Welcome to the forum and best of luck with your daunting project.

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Ludmilla
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Post by Ludmilla » Tue November 11th, 2008, 2:03 pm

[quote=""Volgadon""]For me it is more important how an author treats the feel of the period.[/quote]


Same with me. That, more than anything else, is what makes the difference.

And welcome to the site!

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Volgadon
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Post by Volgadon » Tue November 11th, 2008, 9:08 pm

Come to think of it, George MacDonald Fraser was chock full of errors and anachronisms, BUT he had the good sense (and knowledge) to catch them himself. Of course it helped that he was the 'editor'.....

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Christina
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Post by Christina » Tue November 11th, 2008, 11:30 pm

I know it's not a book, but as someone pointed out on a TV programme recently, the BBC "Merlin" has people making sandwiches, throwing tomatoes and peeling potatoes....in the Dark Ages :-) .

I guess the difficulty with historical fiction is that the tiniest detail comes into play and if one is an expert on a particular topic it stands out like a sore thumb. The size of a carriage wheel, the shape of pens, the ink, the curtains/glass...everything. I think, where possible, an author needs to check all the tiniest objects mentioned to be truly authentic but even then, one or two things might slip through the net.
Some years ago, an alleged '"Diary of Jack the Ripper" was produced (very convincing, too, for many reasons). A huge debate ensued about when the expression "a one-off" came into English usage and also when the word "sick" as opposed to "ill" was first used in England...and when it came from America. Tiny details that someone will always notice...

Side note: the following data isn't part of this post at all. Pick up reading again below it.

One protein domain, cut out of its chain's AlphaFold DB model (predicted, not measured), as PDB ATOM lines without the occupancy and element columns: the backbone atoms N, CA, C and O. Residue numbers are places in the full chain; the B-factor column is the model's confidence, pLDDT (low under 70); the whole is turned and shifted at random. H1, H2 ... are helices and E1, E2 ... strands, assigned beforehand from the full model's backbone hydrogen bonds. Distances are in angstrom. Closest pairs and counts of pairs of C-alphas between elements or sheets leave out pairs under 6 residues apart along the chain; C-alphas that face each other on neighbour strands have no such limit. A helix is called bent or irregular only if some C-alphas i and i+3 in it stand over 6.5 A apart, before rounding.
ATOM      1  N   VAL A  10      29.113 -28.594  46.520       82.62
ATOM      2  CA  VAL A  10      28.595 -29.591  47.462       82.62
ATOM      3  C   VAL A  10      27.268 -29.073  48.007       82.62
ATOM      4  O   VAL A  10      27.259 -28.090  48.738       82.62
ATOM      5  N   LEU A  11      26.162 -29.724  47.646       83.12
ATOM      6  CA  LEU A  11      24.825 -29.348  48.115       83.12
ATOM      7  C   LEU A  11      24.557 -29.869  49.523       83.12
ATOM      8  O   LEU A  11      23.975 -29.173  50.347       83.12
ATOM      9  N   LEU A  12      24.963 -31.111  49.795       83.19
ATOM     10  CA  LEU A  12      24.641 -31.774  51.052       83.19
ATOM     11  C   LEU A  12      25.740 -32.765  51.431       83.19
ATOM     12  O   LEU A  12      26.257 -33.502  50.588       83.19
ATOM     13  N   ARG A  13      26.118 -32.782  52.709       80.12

A very interesting subject!
Last edited by Christina on Tue November 11th, 2008, 11:31 pm, edited 1 time in total.
Reason: typing errors - I always have loads!

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Volgadon
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Post by Volgadon » Wed November 12th, 2008, 4:46 pm

Tomatoes and potatoes are definitely wrong, but would sandwiches be that much off? I would think that open-face sandwiches are as old as bread itself.

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MLE (Emily Cotton)
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Interest in HF: started in childhood with the classics, which, IMHO are HF even if they were contemporary when written.
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Preferred HF: Currently prefer 1600 and earlier, but I'll read anything that keeps me turning the page.
Location: California Bay Area

Post by MLE (Emily Cotton) » Wed November 12th, 2008, 7:16 pm

As I heard it, the sandwich was invented by the Earl of that name, who was an inveterate gambler. Reluctant to leave his game, he had his servants put meat between slices of bread so that his hands would not get greasy and soil the cards.

If this is true (I haven't verified it) that would put the sandwich invention date well past 1500. I don't know when cards became popular, but since paper-making technology was only brought to Europe (via Muslim Spain) circa 1350, it must have taken a while for it to displace parchment, let alone show up as playing cards.

And welcome to the forum, Marnie! As to the cost of anachronisms, I don't know if a fiscal number can be assigned to the proliferation of misconceptions.